Gunning’s Violin Concerto was inspired by a hiking trip in Wales. He paints a vivid picture of the experience. In the first movement, the violin flits about thither and yon over the orchestra’s rich harmonies.
It sounded to me like a distant cousin of Ralph Vaughan Williams’ “Lark Ascending.” But there’s more to this work than that. In the other movements, the violin seems to take a different role, conveying the emotions Gunning experienced during the hike.
Violinist Harriet Mackenzie plays with sensitivity and expressiveness. This concerto is more about musicality than technical show. Mackenzie’s performance does just that.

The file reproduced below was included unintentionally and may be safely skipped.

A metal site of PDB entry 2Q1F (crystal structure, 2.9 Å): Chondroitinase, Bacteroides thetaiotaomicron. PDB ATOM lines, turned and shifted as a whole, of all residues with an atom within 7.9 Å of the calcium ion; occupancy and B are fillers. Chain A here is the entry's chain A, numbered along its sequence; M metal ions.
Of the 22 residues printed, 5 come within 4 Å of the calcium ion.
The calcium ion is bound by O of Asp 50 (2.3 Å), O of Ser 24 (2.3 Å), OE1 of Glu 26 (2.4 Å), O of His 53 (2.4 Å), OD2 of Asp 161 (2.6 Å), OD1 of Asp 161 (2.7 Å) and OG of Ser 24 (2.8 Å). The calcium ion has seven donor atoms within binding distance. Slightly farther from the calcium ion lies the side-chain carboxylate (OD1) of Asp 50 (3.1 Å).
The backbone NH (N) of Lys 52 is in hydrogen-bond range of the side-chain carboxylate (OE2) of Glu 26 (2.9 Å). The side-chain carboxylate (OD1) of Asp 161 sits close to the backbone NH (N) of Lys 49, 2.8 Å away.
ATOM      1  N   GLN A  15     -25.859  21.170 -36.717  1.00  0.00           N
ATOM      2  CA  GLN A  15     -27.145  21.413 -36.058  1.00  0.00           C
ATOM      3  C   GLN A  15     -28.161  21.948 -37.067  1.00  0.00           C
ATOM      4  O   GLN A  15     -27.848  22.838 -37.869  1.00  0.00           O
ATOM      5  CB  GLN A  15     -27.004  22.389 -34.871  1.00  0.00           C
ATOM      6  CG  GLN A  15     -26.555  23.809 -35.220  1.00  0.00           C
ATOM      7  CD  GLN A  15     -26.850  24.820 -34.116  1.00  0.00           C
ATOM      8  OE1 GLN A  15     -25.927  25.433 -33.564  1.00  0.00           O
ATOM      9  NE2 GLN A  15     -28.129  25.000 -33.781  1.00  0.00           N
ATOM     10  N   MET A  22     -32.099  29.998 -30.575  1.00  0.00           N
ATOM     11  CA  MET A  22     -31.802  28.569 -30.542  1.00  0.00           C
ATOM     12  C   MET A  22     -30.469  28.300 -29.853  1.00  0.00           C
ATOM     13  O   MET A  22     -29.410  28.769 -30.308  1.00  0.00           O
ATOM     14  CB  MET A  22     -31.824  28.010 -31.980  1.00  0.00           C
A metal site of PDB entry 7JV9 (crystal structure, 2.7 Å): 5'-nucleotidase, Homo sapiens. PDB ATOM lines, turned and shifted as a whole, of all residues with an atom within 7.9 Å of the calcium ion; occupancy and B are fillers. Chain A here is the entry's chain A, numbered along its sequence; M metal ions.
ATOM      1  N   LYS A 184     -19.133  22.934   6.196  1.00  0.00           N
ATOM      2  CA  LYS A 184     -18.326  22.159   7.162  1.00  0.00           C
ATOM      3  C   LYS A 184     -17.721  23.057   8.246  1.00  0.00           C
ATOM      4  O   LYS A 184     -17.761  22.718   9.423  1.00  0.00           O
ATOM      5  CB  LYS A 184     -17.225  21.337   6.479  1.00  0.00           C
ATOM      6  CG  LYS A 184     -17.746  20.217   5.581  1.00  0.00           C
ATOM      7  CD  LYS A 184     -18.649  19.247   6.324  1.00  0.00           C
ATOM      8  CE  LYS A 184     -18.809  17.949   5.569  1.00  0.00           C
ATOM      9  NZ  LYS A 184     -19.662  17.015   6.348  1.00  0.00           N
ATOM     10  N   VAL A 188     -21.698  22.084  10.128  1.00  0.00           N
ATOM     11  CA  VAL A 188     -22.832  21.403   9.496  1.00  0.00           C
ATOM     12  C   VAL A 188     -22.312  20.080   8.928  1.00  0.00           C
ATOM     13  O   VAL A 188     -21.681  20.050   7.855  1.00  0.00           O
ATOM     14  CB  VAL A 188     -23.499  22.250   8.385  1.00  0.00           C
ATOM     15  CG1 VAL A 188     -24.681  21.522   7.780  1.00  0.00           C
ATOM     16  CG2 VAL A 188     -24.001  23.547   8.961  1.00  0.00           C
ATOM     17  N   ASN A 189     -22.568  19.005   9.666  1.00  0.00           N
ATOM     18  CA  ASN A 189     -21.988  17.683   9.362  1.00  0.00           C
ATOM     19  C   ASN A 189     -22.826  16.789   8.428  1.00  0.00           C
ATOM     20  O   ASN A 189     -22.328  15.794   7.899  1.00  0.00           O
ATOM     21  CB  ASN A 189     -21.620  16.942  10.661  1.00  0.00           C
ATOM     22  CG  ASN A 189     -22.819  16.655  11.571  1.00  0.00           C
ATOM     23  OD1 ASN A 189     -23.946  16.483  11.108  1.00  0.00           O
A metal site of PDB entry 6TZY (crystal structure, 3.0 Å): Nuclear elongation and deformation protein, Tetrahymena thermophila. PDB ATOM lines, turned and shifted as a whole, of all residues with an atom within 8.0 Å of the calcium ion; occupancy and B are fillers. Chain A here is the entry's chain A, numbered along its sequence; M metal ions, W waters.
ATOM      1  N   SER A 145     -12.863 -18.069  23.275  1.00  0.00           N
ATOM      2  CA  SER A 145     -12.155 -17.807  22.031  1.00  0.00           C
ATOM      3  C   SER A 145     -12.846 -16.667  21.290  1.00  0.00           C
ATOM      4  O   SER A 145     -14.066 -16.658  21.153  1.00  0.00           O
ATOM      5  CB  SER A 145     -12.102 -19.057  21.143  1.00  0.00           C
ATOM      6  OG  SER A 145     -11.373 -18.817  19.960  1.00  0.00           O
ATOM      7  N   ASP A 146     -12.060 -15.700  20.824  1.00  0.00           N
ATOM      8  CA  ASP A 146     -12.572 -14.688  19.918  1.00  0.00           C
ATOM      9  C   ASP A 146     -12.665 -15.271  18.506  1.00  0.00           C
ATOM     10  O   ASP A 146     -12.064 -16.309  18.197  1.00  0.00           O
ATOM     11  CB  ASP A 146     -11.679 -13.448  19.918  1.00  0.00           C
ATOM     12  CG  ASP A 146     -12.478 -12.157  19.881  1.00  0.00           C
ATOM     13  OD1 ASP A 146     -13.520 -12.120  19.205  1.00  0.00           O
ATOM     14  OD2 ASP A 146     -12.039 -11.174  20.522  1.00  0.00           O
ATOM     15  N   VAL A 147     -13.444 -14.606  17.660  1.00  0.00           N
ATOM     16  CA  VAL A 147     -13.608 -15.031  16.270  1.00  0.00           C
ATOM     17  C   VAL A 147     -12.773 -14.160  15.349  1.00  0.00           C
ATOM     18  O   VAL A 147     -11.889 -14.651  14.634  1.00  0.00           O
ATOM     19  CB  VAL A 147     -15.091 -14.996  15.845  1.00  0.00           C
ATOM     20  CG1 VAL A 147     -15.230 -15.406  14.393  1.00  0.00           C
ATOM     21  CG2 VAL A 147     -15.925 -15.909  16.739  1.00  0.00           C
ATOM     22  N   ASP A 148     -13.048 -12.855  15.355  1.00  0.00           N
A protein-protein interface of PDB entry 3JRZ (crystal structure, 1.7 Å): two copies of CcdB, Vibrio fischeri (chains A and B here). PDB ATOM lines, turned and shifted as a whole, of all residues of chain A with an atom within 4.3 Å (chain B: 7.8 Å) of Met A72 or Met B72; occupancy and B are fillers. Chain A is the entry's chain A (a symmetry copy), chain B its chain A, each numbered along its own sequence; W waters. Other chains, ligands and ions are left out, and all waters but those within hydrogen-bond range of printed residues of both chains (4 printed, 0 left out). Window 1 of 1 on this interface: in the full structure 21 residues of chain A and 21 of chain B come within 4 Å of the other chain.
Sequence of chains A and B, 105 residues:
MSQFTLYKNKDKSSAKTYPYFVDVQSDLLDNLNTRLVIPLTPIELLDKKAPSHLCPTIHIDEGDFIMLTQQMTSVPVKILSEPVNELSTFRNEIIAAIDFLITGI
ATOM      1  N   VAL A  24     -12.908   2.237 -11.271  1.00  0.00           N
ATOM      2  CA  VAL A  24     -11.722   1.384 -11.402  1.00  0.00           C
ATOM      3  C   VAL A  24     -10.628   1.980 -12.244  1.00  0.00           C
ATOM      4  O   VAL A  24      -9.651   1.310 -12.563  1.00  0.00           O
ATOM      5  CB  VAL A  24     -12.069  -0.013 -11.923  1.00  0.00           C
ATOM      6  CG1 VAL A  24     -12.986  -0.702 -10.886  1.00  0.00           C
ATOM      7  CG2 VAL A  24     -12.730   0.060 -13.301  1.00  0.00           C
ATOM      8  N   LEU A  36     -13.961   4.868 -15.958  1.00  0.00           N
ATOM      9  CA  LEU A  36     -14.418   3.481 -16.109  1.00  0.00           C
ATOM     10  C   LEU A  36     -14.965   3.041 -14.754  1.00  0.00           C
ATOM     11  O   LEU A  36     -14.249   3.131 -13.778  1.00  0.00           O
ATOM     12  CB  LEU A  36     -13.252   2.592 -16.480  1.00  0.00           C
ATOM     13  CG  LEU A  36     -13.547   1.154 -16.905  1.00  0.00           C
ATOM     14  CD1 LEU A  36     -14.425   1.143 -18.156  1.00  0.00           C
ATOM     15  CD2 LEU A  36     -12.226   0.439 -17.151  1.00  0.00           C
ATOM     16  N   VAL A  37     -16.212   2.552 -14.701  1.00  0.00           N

The Cello Concerto is a more somber and introspective work. One that’s ideally suited to the instrument. Richard Harwood plumbs the dark emotions of this work. His playing sometimes takes on a plaintive quality that tugs at the listener’s heart.
The composer leads the Royal Philharmonic Orchestra in these performances. To me, it seemed as if Gunning was talking directly to me through the soloists and the ensemble. And I liked what he was saying.
Christopher Gunning: Violin Concerto, Cello Concerto
Harriet Mackenzie, violin; Richard Harwood, cello
Royal Philharmonic Orchestra; Christopher Gunning, conductor
Signum Classics SIGCD621